What Are the Differences Between a Void Contract and a Voidable Contract?

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Serious mature man sitting on couch analyzing contractA contract is an agreement between private parties that creates mutual legal obligations. There are four fundamental elements necessary to make a contract legally enforceable: mutual assent, adequate consideration, capacity, and legality.

The terms “void contract” and “voidable contract” may sound similar, but these two types of contracts are entirely different. A void contract cannot be enforced by either party. From a legal standpoint, it is as if the contract had never been created. A voidable contract, on the other hand, can be enforced. However, a voidable contract typically requires only one of the parties to be bound by the terms of the contract. The “unbound” party may cancel a voidable contract at any time, rendering it void.

Given that a void contract is unenforceable, it should come as no surprise that if one party breaches the contract, the other party can’t recover anything. Factors making a void contract “void” include:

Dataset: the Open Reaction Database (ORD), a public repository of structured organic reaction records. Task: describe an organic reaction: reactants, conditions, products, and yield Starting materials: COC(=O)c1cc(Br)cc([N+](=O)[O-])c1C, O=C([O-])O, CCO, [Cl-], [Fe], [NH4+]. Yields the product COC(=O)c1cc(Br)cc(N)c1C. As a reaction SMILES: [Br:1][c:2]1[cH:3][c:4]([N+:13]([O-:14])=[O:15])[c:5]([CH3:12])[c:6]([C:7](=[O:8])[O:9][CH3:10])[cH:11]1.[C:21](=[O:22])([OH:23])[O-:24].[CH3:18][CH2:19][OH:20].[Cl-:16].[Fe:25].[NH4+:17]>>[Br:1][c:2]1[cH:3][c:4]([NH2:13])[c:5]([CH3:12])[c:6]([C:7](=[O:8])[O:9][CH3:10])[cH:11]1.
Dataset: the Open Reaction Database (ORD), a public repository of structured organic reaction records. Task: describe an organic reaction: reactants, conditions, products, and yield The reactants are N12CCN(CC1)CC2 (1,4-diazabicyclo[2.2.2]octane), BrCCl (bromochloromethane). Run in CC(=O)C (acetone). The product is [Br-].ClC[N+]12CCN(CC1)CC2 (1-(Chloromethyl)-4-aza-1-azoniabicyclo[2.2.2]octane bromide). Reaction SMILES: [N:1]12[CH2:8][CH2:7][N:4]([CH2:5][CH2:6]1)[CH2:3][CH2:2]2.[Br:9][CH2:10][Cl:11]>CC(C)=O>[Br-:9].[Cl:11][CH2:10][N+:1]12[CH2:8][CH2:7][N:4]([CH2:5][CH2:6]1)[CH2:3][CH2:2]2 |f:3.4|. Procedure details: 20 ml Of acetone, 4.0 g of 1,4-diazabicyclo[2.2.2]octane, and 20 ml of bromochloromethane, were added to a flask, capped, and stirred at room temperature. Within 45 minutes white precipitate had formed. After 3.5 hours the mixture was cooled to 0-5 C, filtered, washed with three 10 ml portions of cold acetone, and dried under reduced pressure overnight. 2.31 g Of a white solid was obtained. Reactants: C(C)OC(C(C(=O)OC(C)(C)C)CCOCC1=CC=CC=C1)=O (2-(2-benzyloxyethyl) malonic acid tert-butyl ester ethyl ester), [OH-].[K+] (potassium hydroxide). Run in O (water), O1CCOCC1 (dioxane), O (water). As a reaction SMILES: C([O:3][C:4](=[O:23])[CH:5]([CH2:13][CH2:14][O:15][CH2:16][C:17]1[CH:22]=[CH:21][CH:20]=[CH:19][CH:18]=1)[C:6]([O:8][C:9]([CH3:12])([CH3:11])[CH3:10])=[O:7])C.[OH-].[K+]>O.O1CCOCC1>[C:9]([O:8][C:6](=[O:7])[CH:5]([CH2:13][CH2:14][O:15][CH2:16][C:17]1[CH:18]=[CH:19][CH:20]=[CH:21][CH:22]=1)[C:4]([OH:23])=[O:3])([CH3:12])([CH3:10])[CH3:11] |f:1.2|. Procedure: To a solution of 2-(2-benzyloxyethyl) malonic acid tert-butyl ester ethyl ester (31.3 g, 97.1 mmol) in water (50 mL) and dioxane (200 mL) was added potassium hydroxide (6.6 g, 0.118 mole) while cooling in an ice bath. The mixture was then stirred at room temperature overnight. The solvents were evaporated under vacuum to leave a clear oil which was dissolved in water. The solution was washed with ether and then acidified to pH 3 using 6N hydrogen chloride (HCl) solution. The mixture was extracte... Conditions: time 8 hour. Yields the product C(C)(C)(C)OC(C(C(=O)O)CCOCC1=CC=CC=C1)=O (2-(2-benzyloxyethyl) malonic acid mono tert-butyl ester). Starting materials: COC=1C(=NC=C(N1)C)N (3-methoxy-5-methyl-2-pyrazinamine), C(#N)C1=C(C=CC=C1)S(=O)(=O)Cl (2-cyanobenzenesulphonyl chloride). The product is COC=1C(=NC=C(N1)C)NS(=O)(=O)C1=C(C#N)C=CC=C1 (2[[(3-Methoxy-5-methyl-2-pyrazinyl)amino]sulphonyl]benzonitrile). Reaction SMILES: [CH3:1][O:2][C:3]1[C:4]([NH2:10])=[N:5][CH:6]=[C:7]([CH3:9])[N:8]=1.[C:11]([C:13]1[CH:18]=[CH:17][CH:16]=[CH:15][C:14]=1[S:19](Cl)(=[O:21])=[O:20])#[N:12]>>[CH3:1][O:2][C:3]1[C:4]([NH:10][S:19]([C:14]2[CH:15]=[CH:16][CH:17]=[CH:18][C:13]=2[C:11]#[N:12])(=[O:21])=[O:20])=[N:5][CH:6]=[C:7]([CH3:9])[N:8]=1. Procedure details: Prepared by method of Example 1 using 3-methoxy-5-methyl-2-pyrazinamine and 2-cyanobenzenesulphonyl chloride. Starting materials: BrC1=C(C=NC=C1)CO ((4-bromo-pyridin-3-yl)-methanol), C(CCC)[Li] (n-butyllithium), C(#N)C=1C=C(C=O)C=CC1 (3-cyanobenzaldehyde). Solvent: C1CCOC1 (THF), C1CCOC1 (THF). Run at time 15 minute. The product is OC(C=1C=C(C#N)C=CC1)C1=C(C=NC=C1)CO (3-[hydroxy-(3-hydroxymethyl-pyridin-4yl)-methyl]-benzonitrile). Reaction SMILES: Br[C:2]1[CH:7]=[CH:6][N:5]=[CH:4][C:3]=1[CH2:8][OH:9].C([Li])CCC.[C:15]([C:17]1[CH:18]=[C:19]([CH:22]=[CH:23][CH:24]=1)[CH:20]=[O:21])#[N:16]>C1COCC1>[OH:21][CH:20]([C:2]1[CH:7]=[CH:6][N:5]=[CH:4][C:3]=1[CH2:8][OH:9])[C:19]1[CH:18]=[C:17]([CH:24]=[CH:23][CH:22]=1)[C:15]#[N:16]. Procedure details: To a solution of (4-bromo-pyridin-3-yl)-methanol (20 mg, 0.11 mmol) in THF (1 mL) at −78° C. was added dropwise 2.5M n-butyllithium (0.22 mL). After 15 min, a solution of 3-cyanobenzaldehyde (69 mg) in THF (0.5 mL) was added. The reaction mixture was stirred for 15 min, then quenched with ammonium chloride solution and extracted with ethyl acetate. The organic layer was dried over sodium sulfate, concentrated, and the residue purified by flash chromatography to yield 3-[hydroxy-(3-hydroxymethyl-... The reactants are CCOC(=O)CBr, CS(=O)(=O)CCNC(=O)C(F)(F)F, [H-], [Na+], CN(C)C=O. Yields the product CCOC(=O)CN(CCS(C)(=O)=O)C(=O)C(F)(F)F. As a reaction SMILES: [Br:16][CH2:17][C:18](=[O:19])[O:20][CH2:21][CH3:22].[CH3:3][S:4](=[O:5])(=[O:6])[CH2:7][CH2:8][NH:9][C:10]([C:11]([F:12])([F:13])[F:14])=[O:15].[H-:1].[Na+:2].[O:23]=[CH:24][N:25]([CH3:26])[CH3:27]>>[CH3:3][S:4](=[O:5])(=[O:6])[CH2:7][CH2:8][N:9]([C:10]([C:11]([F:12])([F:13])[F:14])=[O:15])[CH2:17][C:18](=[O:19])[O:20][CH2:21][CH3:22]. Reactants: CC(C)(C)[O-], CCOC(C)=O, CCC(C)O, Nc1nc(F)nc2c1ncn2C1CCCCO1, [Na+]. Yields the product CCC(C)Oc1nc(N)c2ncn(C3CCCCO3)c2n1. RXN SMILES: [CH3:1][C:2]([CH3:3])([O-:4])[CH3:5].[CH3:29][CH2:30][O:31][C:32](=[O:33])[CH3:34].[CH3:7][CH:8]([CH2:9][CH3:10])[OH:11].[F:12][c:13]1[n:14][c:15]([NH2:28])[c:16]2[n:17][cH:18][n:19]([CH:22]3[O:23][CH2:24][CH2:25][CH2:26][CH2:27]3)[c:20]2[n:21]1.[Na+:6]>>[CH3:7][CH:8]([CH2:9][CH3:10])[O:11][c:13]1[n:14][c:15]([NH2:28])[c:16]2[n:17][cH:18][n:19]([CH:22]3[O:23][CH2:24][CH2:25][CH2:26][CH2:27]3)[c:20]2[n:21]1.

• The contract focuses on illegal activities like gambling, prostitution, or drug dealing
  • The contract excessively restricts the rights of one party, such as the right to marry a person of one’s own choosing or the right to work
  • The contract requires one party to accomplish tasks or perform duties that are utterly impossible

Factors that frequently make a contract voidable include:

  • One of the parties to the contract is a minor
  • The contract contains elements of deceit, fraud, or other types of trickery
  • The contract was created when one of the parties was intoxicated, of unsound mind, or otherwise incapacitated

Perhaps you are interested in entering into a contract with another party? Or maybe you are already party to an existing contract that you think is void or voidable? Our experienced Washington, D.C. contracts attorney can answer all of your questions and design a contract that is both valid and capable of accomplishing your goals. We invite you to call the Law Offices of Clifford M. Cohen at (202) 895-2799 to schedule a meeting. We can meet in-person at our office or virtually via Zoom and other platforms.